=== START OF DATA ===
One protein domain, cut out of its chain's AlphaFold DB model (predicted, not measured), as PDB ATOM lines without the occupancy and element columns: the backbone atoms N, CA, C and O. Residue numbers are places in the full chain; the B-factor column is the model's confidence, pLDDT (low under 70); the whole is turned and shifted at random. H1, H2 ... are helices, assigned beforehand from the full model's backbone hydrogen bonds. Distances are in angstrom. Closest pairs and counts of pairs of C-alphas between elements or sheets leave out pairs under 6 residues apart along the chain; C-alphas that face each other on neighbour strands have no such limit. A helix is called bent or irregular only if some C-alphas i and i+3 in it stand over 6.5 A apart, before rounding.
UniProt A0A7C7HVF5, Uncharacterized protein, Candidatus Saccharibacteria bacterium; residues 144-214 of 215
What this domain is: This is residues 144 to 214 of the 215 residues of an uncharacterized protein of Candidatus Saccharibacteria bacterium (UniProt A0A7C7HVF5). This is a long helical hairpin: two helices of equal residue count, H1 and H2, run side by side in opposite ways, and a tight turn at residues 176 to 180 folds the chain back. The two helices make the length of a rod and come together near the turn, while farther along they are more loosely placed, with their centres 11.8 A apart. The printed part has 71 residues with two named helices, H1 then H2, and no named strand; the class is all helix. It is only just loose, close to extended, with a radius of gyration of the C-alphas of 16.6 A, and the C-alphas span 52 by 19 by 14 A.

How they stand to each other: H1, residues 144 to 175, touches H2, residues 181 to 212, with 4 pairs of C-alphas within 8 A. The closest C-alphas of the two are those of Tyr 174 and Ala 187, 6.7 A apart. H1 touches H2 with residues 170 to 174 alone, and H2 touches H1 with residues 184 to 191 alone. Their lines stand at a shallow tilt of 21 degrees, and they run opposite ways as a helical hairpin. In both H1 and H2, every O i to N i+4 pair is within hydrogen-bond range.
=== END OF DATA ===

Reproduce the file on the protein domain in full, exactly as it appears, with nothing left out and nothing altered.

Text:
One protein domain, cut out of its chain's AlphaFold DB model (predicted, not measured), as PDB ATOM lines without the occupancy and element columns: the backbone atoms N, CA, C and O. Residue numbers are places in the full chain; the B-factor column is the model's confidence, pLDDT (low under 70); the whole is turned and shifted at random. H1, H2 ... are helices, assigned beforehand from the full model's backbone hydrogen bonds. Distances are in angstrom. Closest pairs and counts of pairs of C-alphas between elements or sheets leave out pairs under 6 residues apart along the chain; C-alphas that face each other on neighbour strands have no such limit. A helix is called bent or irregular only if some C-alphas i and i+3 in it stand over 6.5 A apart, before rounding.
UniProt A0A7C7HVF5, Uncharacterized protein, Candidatus Saccharibacteria bacterium; residues 144-214 of 215
What this domain is: This is residues 144 to 214 of the 215 residues of an uncharacterized protein of Candidatus Saccharibacteria bacterium (UniProt A0A7C7HVF5). This is a long helical hairpin: two helices of equal residue count, H1 and H2, run side by side in opposite ways, and a tight turn at residues 176 to 180 folds the chain back. The two helices make the length of a rod and come together near the turn, while farther along they are more loosely placed, with their centres 11.8 A apart. The printed part has 71 residues with two named helices, H1 then H2, and no named strand; the class is all helix. It is only just loose, close to extended, with a radius of gyration of the C-alphas of 16.6 A, and the C-alphas span 52 by 19 by 14 A.

How they stand to each other: H1, residues 144 to 175, touches H2, residues 181 to 212, with 4 pairs of C-alphas within 8 A. The closest C-alphas of the two are those of Tyr 174 and Ala 187, 6.7 A apart. H1 touches H2 with residues 170 to 174 alone, and H2 touches H1 with residues 184 to 191 alone. Their lines stand at a shallow tilt of 21 degrees, and they run opposite ways as a helical hairpin. In both H1 and H2, every O i to N i+4 pair is within hydrogen-bond range.